To add to what the other editors have said, you might mention that Jack is hedonistic. He lives in the here and now. His mantra is "We'll have fun on this island." He has no use for long-term goals of rescue or shelter. Instead he enjoys the thrill of the hunt and resents anyone who stands in his way of his savage-like pursuits. He continues to roll rocks when Ralph has clearly abandoned such pastimes. When he is not not elected chief in the second election, Jack declares that he doesn't want to play anymore. Jack cannot get past the fact that the survival on the island is more than fun and games. He operates solely on the principle of pleasure/pain. What brings pleasure to him is good; what brings pain to him is bad.
In the book The Lord of the Flies Jack is a very dominating person. He tries to take over as the leader and he succeeds.
Jack is animalistic as he is willing to shed blood and does not care if it hurts someone or something.
Jack is intimidating. It is difficult for the other boys to stand up to Jack because they don't know what bad thing he would do to them.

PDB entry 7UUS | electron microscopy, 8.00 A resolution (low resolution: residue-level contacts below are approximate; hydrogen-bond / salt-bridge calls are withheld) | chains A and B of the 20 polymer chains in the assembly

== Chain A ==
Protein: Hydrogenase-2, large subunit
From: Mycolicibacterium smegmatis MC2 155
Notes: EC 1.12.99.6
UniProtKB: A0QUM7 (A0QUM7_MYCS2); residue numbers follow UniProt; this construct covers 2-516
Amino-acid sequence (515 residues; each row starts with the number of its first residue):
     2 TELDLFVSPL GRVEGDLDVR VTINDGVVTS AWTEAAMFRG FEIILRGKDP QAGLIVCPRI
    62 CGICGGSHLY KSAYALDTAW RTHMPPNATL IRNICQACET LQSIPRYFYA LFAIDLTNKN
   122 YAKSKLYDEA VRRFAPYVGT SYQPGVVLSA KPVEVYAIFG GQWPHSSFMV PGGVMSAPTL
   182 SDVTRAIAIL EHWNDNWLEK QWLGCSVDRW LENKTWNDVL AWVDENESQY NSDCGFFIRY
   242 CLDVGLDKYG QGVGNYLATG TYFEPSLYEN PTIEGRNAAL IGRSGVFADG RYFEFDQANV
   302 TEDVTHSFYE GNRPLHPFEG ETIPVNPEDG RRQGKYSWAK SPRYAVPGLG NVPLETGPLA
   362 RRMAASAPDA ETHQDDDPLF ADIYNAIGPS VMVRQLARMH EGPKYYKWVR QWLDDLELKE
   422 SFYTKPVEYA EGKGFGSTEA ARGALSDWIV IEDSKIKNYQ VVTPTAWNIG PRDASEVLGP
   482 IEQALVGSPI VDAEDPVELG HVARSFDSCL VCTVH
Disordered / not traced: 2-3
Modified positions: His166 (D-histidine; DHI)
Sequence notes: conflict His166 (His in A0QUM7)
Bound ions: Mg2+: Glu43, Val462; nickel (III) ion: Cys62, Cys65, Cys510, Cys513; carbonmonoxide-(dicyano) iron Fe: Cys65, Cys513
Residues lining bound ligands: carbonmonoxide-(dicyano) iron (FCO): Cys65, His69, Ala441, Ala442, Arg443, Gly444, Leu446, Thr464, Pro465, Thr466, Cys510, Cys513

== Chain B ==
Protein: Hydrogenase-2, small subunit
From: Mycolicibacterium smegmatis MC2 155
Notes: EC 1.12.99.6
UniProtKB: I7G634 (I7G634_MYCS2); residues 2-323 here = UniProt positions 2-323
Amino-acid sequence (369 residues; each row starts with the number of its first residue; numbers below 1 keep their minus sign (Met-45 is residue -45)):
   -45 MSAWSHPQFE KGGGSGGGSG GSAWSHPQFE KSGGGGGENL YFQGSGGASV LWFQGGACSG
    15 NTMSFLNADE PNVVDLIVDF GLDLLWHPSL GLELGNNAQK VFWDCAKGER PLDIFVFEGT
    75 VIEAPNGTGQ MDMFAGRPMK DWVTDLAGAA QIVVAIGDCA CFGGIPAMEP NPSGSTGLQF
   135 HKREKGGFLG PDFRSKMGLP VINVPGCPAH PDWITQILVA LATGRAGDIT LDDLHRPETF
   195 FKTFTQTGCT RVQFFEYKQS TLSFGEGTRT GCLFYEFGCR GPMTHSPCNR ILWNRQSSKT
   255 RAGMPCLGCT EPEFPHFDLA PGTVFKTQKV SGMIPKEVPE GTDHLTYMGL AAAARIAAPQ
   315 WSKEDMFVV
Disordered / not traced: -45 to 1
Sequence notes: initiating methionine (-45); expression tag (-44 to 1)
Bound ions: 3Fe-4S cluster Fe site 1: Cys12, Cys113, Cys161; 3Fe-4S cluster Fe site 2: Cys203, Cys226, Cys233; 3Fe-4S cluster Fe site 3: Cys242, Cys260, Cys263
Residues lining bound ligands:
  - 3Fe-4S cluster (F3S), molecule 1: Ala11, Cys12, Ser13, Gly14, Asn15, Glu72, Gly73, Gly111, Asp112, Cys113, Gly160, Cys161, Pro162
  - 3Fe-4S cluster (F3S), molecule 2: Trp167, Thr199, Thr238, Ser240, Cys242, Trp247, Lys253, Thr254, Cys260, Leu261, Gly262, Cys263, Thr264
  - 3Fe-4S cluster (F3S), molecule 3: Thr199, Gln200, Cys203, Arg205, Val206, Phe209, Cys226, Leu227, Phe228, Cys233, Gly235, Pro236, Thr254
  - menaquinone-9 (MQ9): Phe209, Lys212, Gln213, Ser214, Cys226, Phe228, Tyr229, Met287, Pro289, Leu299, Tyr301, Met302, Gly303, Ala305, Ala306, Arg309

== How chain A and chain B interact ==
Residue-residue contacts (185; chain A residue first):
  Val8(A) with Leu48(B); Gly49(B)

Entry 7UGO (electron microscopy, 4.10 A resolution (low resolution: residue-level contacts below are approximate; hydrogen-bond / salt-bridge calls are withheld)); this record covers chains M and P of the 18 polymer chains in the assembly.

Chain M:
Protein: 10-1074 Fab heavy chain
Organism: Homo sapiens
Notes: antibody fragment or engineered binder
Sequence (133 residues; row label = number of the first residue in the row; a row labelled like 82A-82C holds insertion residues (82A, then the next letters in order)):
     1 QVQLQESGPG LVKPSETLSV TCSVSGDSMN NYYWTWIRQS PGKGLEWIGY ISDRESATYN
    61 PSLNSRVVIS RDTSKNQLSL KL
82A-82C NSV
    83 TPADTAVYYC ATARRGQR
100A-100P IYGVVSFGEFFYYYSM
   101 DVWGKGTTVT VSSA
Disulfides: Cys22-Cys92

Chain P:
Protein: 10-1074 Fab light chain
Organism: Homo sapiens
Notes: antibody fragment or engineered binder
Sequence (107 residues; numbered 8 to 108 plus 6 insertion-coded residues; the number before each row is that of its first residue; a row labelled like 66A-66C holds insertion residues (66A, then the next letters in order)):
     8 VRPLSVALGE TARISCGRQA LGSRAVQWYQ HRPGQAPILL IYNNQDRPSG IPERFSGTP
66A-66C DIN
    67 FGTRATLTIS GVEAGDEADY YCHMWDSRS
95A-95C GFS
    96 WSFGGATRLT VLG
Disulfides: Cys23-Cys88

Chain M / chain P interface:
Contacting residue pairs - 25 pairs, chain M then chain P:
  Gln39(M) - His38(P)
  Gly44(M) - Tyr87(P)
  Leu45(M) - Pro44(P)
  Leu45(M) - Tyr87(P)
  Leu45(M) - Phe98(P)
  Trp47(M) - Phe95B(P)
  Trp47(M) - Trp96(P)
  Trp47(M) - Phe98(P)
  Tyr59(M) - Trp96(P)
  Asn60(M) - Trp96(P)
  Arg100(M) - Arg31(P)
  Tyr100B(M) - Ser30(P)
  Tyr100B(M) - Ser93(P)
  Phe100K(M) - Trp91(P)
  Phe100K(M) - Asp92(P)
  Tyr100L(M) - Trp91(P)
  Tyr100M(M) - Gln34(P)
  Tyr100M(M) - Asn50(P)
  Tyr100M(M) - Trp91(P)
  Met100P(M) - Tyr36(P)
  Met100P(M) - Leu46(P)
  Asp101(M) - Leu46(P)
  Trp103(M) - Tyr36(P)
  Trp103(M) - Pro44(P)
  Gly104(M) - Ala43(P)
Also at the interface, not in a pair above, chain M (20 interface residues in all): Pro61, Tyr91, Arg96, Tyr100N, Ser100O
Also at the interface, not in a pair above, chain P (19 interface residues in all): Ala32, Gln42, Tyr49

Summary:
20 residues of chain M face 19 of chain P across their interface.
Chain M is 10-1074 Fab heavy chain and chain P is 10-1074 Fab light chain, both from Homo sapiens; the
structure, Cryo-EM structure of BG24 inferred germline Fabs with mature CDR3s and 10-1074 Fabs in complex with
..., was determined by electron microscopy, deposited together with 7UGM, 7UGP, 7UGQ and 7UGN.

Jack is egotistic. Jack demonstrates the need to have power over others. He seats himself as if he is a king on a throne and gives orders to others. The power is what he craves and the control.
Jack is the essence of what man could become without laws and guidance. He is man at his rawest level.
In the novel LORD OF THE FLIES, Jack is the character that experiences the most changes of anyone throughout the story. He is systematic and regimented believing in structure and order, "We've got to have rules and obey them. After all, we're not savages. We're English, and the English are the best at everything. So we've got to do the right things." (p.42) As the story continues, Jack becomes very hostile and arrogant believing he is right and knows what is best for everyone. Jack is an interesting example of the "innocent" who becomes corrupted and tainted by power, a frequently seen archetype in literature.